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Individual Oral Presentations

Topics, Timeline, Dates:
Part IV Works:
Adventures of Huckleberry Finn, The Great Gatsby, The Things They Carried
IOP Proposal Handout: 3/23
IOP Proposals Due: 4/5
Presentations: 4/25 -5/19 (Monday-Thursday)
2 presentations per day
There will be a random drawing in class for presentation times. Those who
have a known commitment during the testing season need to volunteer.
IB treats this as an examination. As such, once your presentation date has been set, it
cannot be changed. Schedule conflicts, athletics, appointments, should all be
resolved before dates are established.

This assignment is 20% of your final IB grade. It’s that important.

The list of presentation dates will be posted before selection begins. Students will
have the opportunity to check these dates before random assignments are made.
Students with a conflict will be directly assigned a date to avoid that conflict.

Illness on scheduled IOP Date: Hospitalization records or a doctor’s note are required
to reschedule. Students who feel too ill to remain in school can arrange to present,
answer questions, and depart, which will only require them to be here for 15-20
IB Individual Oral Presentations
• It is in this part of the course, more than anywhere else, that students can
choose an assessment activity that is suited to their own interests and
• Students must be able to show their knowledge and understanding of the
work(s) used for the presentation.
• Students must choose a manner of presentation that matches the chosen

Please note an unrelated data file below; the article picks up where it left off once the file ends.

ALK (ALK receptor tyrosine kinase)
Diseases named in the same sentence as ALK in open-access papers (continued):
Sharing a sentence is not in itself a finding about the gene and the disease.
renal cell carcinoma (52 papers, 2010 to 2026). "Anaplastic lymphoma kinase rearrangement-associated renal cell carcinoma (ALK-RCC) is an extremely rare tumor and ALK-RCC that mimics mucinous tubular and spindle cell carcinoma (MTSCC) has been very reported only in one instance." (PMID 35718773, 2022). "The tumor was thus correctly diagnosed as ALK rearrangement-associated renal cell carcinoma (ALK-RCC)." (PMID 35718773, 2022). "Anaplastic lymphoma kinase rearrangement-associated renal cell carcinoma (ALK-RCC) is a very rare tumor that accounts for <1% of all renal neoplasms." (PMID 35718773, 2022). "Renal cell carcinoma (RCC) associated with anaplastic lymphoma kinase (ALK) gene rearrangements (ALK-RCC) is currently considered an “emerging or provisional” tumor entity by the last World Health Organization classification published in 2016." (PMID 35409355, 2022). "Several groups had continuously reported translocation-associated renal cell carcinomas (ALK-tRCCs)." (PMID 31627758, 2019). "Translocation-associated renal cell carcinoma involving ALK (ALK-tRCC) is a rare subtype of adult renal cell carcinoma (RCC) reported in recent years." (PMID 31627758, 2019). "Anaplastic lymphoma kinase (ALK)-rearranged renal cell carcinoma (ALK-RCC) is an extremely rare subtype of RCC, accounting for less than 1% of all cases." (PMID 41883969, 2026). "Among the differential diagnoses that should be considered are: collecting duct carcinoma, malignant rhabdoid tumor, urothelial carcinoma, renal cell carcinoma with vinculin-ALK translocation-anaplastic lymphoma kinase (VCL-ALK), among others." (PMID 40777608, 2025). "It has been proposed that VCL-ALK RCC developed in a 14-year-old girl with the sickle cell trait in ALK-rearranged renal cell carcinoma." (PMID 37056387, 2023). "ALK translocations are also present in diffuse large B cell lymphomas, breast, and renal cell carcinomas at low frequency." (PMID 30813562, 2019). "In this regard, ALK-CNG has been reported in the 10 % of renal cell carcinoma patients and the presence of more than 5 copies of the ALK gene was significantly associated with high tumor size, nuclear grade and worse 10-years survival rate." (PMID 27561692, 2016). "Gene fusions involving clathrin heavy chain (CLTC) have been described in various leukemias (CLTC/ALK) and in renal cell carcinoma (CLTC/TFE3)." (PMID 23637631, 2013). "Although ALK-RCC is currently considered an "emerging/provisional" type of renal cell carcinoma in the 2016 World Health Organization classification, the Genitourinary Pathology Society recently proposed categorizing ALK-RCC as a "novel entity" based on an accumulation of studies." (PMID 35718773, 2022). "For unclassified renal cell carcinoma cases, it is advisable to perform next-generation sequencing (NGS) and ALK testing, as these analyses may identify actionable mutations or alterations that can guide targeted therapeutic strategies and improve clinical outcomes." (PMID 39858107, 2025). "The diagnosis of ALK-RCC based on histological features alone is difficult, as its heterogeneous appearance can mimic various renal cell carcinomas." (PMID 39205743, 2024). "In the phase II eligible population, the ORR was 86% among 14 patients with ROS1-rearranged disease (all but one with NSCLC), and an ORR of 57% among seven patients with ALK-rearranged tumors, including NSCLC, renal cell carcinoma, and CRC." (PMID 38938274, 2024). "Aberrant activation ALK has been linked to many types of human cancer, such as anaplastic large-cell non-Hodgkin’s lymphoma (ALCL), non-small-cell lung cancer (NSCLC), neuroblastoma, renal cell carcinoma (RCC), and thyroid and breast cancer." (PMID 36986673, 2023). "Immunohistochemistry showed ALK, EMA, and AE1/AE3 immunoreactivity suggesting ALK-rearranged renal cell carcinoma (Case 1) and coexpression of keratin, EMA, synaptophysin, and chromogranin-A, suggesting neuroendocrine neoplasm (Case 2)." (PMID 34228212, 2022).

style of delivery and use strategies to make the presentation interesting
for the audience.
• The choice of language must be suited to the type of activity and style of
delivery. It could be an informal register if the student is attempting to
convey the voice of a character in a role play, or it could be a formal
register if they choose to present an analysis.
• Discussion must follow the presentation, so it is best conducted as a class
activity or an activity done in front of an audience.
IB Individual Oral Presentations
• The aim is to give an incentive for students to develop their oral presentation skills in an area that
interests them.
• Presentations may take the form of:
delivering a straight analytical or critical talk
trying out acting abilities in role play
developing debating skills.
• This task rehearses a life skill that will assist students to develop confidence in future situations. Part
of the authenticity of the task is that students need to think hard about the audience they are
addressing and how they can best interest those people. They will also be required to field questions
on their topic.
• In no case may the student read from a prepared talk. This is clearly stated in the “Internal
assessment” section of the subject guide (see “Guidance and authenticity”).
The teacher’s role is to:
• assist students to choose a style of presentation that is suited to the student and the topic
• liaise with the student to make sure that the presentation will address the three assessment criteria
• ensure that each student’s presentation lasts for 10–15 minutes
• lead a follow-up discussion.
Analytical or Creative?
The IOP is essentially categorized as either analytical or creative, although this is a
spectrum of choices, and not a choice of one or the other. Students should choose the
presentation format that they are most comfortable with, and the format that they feel
will have the most success conveying their ideas to the class.
Multimedia Technology
By no means is PowerPoint or Keynote required for strictly analytical
presentations; some of the presentations that I have assessed the highest have used
minimal multimedia components, or none at all.
Key Points to Remember
• Choose a topic that you are genuinely interested in
• Meet with your English teacher beforehand to get your topic approved and to
discuss your ideas
• Plan ahead and reserve time for practice and revision
• Prepare carefully and thoroughly
• Consult the IOP rubric in order to make sure that your presentation focuses on
aspects on which you will be assessed